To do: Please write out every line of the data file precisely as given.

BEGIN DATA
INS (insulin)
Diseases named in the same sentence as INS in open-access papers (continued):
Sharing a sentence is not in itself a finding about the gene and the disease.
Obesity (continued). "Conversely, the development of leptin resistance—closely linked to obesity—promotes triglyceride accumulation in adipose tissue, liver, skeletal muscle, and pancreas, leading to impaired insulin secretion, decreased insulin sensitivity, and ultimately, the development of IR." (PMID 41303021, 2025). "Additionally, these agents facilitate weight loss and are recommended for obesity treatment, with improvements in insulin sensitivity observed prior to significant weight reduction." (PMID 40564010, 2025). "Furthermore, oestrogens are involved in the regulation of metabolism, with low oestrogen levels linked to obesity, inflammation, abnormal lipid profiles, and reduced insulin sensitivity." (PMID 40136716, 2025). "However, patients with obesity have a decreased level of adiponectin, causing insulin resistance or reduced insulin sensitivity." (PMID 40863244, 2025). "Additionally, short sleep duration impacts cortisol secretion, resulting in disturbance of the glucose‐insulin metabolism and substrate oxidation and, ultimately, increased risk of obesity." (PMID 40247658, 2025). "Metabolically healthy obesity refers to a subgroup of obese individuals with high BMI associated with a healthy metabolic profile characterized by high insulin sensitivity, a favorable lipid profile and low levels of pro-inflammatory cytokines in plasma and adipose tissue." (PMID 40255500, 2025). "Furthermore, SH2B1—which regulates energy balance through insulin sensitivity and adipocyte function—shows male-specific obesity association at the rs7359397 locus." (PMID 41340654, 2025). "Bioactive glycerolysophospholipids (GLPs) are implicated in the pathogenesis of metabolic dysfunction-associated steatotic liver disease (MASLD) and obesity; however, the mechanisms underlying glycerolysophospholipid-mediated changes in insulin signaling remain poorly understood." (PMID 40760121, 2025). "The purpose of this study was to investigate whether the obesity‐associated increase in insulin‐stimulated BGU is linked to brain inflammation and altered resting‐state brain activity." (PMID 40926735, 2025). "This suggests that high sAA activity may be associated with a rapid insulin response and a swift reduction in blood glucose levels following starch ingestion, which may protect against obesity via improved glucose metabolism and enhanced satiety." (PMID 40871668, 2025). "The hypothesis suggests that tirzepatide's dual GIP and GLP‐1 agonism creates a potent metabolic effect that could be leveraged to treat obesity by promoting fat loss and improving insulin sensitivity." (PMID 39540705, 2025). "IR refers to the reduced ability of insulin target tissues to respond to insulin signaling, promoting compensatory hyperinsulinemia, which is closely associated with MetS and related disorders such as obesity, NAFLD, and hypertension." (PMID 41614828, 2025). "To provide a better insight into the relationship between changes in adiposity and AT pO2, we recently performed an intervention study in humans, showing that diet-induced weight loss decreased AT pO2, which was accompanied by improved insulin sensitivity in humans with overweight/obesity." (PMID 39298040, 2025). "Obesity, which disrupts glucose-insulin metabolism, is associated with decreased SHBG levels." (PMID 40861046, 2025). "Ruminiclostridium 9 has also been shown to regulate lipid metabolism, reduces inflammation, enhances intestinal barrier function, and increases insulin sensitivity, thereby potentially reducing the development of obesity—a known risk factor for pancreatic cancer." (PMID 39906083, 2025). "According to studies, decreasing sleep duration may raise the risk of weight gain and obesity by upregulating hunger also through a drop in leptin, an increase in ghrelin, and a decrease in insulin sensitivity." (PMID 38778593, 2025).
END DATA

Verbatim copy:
INS (insulin)
Diseases named in the same sentence as INS in open-access papers (continued):
Sharing a sentence is not in itself a finding about the gene and the disease.
Obesity (continued). "Conversely, the development of leptin resistance—closely linked to obesity—promotes triglyceride accumulation in adipose tissue, liver, skeletal muscle, and pancreas, leading to impaired insulin secretion, decreased insulin sensitivity, and ultimately, the development of IR." (PMID 41303021, 2025). "Additionally, these agents facilitate weight loss and are recommended for obesity treatment, with improvements in insulin sensitivity observed prior to significant weight reduction." (PMID 40564010, 2025). "Furthermore, oestrogens are involved in the regulation of metabolism, with low oestrogen levels linked to obesity, inflammation, abnormal lipid profiles, and reduced insulin sensitivity." (PMID 40136716, 2025). "However, patients with obesity have a decreased level of adiponectin, causing insulin resistance or reduced insulin sensitivity." (PMID 40863244, 2025). "Additionally, short sleep duration impacts cortisol secretion, resulting in disturbance of the glucose‐insulin metabolism and substrate oxidation and, ultimately, increased risk of obesity." (PMID 40247658, 2025). "Metabolically healthy obesity refers to a subgroup of obese individuals with high BMI associated with a healthy metabolic profile characterized by high insulin sensitivity, a favorable lipid profile and low levels of pro-inflammatory cytokines in plasma and adipose tissue." (PMID 40255500, 2025). "Furthermore, SH2B1—which regulates energy balance through insulin sensitivity and adipocyte function—shows male-specific obesity association at the rs7359397 locus." (PMID 41340654, 2025). "Bioactive glycerolysophospholipids (GLPs) are implicated in the pathogenesis of metabolic dysfunction-associated steatotic liver disease (MASLD) and obesity; however, the mechanisms underlying glycerolysophospholipid-mediated changes in insulin signaling remain poorly understood." (PMID 40760121, 2025). "The purpose of this study was to investigate whether the obesity‐associated increase in insulin‐stimulated BGU is linked to brain inflammation and altered resting‐state brain activity." (PMID 40926735, 2025). "This suggests that high sAA activity may be associated with a rapid insulin response and a swift reduction in blood glucose levels following starch ingestion, which may protect against obesity via improved glucose metabolism and enhanced satiety." (PMID 40871668, 2025). "The hypothesis suggests that tirzepatide's dual GIP and GLP‐1 agonism creates a potent metabolic effect that could be leveraged to treat obesity by promoting fat loss and improving insulin sensitivity." (PMID 39540705, 2025). "IR refers to the reduced ability of insulin target tissues to respond to insulin signaling, promoting compensatory hyperinsulinemia, which is closely associated with MetS and related disorders such as obesity, NAFLD, and hypertension." (PMID 41614828, 2025). "To provide a better insight into the relationship between changes in adiposity and AT pO2, we recently performed an intervention study in humans, showing that diet-induced weight loss decreased AT pO2, which was accompanied by improved insulin sensitivity in humans with overweight/obesity." (PMID 39298040, 2025). "Obesity, which disrupts glucose-insulin metabolism, is associated with decreased SHBG levels." (PMID 40861046, 2025). "Ruminiclostridium 9 has also been shown to regulate lipid metabolism, reduces inflammation, enhances intestinal barrier function, and increases insulin sensitivity, thereby potentially reducing the development of obesity—a known risk factor for pancreatic cancer." (PMID 39906083, 2025). "According to studies, decreasing sleep duration may raise the risk of weight gain and obesity by upregulating hunger also through a drop in leptin, an increase in ghrelin, and a decrease in insulin sensitivity." (PMID 38778593, 2025).